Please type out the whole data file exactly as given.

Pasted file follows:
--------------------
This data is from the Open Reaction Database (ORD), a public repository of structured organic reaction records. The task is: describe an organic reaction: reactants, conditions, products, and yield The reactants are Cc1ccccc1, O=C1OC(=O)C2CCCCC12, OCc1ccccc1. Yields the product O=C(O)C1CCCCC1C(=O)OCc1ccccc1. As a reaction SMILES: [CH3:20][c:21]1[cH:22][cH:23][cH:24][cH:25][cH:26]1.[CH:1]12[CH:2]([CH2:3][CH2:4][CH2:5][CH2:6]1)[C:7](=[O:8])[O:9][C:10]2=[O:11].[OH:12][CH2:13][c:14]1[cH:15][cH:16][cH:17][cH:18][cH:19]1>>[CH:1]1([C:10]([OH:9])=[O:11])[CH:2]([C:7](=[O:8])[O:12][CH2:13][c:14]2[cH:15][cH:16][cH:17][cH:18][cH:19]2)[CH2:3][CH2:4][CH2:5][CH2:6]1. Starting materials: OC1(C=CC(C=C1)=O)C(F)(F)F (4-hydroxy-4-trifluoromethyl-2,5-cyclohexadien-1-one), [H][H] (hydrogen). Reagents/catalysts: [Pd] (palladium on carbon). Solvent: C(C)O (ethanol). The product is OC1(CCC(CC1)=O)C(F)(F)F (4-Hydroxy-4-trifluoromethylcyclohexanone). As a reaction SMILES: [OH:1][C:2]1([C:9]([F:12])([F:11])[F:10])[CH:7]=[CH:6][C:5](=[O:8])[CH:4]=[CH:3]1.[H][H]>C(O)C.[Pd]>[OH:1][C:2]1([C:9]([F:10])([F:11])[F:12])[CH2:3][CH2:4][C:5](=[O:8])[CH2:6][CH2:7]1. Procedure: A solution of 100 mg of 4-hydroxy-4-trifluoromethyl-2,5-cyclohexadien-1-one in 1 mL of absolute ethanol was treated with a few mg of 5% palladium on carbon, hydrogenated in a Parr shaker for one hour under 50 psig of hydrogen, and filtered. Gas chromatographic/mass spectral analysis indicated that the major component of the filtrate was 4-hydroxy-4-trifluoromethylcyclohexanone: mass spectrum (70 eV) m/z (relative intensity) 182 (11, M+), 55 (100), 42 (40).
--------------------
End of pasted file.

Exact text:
This data is from the Open Reaction Database (ORD), a public repository of structured organic reaction records. The task is: describe an organic reaction: reactants, conditions, products, and yield The reactants are Cc1ccccc1, O=C1OC(=O)C2CCCCC12, OCc1ccccc1. Yields the product O=C(O)C1CCCCC1C(=O)OCc1ccccc1. As a reaction SMILES: [CH3:20][c:21]1[cH:22][cH:23][cH:24][cH:25][cH:26]1.[CH:1]12[CH:2]([CH2:3][CH2:4][CH2:5][CH2:6]1)[C:7](=[O:8])[O:9][C:10]2=[O:11].[OH:12][CH2:13][c:14]1[cH:15][cH:16][cH:17][cH:18][cH:19]1>>[CH:1]1([C:10]([OH:9])=[O:11])[CH:2]([C:7](=[O:8])[O:12][CH2:13][c:14]2[cH:15][cH:16][cH:17][cH:18][cH:19]2)[CH2:3][CH2:4][CH2:5][CH2:6]1. Starting materials: OC1(C=CC(C=C1)=O)C(F)(F)F (4-hydroxy-4-trifluoromethyl-2,5-cyclohexadien-1-one), [H][H] (hydrogen). Reagents/catalysts: [Pd] (palladium on carbon). Solvent: C(C)O (ethanol). The product is OC1(CCC(CC1)=O)C(F)(F)F (4-Hydroxy-4-trifluoromethylcyclohexanone). As a reaction SMILES: [OH:1][C:2]1([C:9]([F:12])([F:11])[F:10])[CH:7]=[CH:6][C:5](=[O:8])[CH:4]=[CH:3]1.[H][H]>C(O)C.[Pd]>[OH:1][C:2]1([C:9]([F:10])([F:11])[F:12])[CH2:3][CH2:4][C:5](=[O:8])[CH2:6][CH2:7]1. Procedure: A solution of 100 mg of 4-hydroxy-4-trifluoromethyl-2,5-cyclohexadien-1-one in 1 mL of absolute ethanol was treated with a few mg of 5% palladium on carbon, hydrogenated in a Parr shaker for one hour under 50 psig of hydrogen, and filtered. Gas chromatographic/mass spectral analysis indicated that the major component of the filtrate was 4-hydroxy-4-trifluoromethylcyclohexanone: mass spectrum (70 eV) m/z (relative intensity) 182 (11, M+), 55 (100), 42 (40).